The New York Yankees bullpen may not be getting much healthier, but they are still expecting back a few integral pieces during the playoffs. Notably, slugger Matt Carpenter should be ready to return in the ALDS against either the Cleveland Guardians or Tampa Bay Rays.
Carpenter has been out since August 8 after fracturing his foot from a foul ball. He’s been getting tons of live at-bats during batting practice with Double-A Somerset. Since the regular season has come to an end for the Yankees, there’s no chance of getting any live-action opportunities, but he could be available as a pinch hitter or designated hitter in the ALDS.
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However, with Giancarlo Stanton hitting homers in three consecutive games, the Yankees may not need Carpenter unless it’s a last-resort scenario. Since the team can’t trust him defensively, the only place to get him involved is DH, in which they may try to take advantage of a few favorable matchups.
Aaron Boone recently indicated that they have their eye on Carpenter and his progress, watching him closely leading up to the ALDS.
“We’ll get plenty of looks this week,” manager Aaron Boone said.
“The biggest thing is him getting in there and seeing live pitching. He’s had five or so at-bats each day (of late) and now we’ll get eyes on him through the weekend and into next week. I’m optimistic and feel like physically he’s in a pretty good place.”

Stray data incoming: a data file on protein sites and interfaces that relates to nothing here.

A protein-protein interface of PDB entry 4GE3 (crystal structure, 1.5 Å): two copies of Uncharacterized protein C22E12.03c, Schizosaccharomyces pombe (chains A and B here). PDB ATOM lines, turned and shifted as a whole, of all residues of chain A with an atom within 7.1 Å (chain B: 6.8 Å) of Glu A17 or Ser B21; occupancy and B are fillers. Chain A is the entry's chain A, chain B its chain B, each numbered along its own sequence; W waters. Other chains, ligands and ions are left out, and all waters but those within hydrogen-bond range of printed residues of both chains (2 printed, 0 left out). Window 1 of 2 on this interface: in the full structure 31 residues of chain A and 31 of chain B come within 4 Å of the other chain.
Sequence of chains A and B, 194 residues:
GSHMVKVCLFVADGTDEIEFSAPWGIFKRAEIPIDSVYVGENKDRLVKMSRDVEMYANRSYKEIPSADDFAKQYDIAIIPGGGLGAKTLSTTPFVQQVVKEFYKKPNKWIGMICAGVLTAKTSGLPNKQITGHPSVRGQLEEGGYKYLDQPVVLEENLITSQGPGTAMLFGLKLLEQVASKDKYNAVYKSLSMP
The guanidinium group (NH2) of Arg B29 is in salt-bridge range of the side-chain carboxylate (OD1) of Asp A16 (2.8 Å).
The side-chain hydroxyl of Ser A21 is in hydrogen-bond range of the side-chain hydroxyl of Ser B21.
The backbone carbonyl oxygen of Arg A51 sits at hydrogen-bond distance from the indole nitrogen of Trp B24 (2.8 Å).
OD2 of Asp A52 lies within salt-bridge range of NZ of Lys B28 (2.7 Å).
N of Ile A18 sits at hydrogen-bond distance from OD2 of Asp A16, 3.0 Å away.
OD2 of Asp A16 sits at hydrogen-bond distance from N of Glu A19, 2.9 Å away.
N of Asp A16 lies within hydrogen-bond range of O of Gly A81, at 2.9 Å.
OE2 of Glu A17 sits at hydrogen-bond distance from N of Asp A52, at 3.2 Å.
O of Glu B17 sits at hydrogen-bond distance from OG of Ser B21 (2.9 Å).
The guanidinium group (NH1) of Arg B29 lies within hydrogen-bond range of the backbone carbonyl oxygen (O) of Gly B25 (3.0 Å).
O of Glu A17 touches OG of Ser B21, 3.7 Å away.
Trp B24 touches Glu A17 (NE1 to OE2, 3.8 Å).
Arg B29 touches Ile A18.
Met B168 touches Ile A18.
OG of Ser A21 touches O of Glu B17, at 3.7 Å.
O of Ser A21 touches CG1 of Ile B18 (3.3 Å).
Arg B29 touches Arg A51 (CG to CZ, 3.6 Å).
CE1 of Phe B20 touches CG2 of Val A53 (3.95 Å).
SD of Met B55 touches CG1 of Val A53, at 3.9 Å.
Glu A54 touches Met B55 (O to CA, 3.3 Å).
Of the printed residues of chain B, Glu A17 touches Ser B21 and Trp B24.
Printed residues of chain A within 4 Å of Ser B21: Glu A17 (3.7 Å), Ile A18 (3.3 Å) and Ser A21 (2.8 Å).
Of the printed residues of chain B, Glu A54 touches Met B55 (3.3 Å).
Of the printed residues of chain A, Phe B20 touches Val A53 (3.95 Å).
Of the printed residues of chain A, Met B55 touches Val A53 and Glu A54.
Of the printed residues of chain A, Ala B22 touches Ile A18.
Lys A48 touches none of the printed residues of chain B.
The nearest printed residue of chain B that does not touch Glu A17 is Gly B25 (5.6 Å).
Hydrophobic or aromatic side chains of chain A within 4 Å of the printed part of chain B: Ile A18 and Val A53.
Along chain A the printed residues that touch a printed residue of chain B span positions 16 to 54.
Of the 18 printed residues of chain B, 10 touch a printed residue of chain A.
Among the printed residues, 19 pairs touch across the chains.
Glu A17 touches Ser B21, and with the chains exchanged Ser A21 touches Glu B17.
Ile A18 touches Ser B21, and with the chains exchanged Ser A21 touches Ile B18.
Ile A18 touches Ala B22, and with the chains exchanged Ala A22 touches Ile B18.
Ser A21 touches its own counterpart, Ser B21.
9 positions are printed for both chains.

The Yankees got a huge spark from Matt Carpenter:
Before going down, the 36-year-old lefty was hitting .305 with a 41.2% on-base rate and .727 slugging, with 15 homers and 37 RBIs. He also posted a 217 wRC+ and 2.3 WAR over 47 games, a tiny sample size given the monstrous metrics.
The Yankees’ previous cold streak lines up pretty well with when Carpenter went down. It just goes to show how dominant he was performing, especially in the month of July, when he hit .356 with a 44.7% on-base rate, including nine homers and 23 RBIs over 73 at-bats.
Over the course of a 12-year career, that might’ve been one of the best months Carpenter has ever had, seemingly out of his prime.
Having not faced live pitching in two months, there’s no question that Carpenter will need to shake off some of the rust, but he’s confident after facing plenty of pitching throughout his career, he can make an immediate impact if called upon.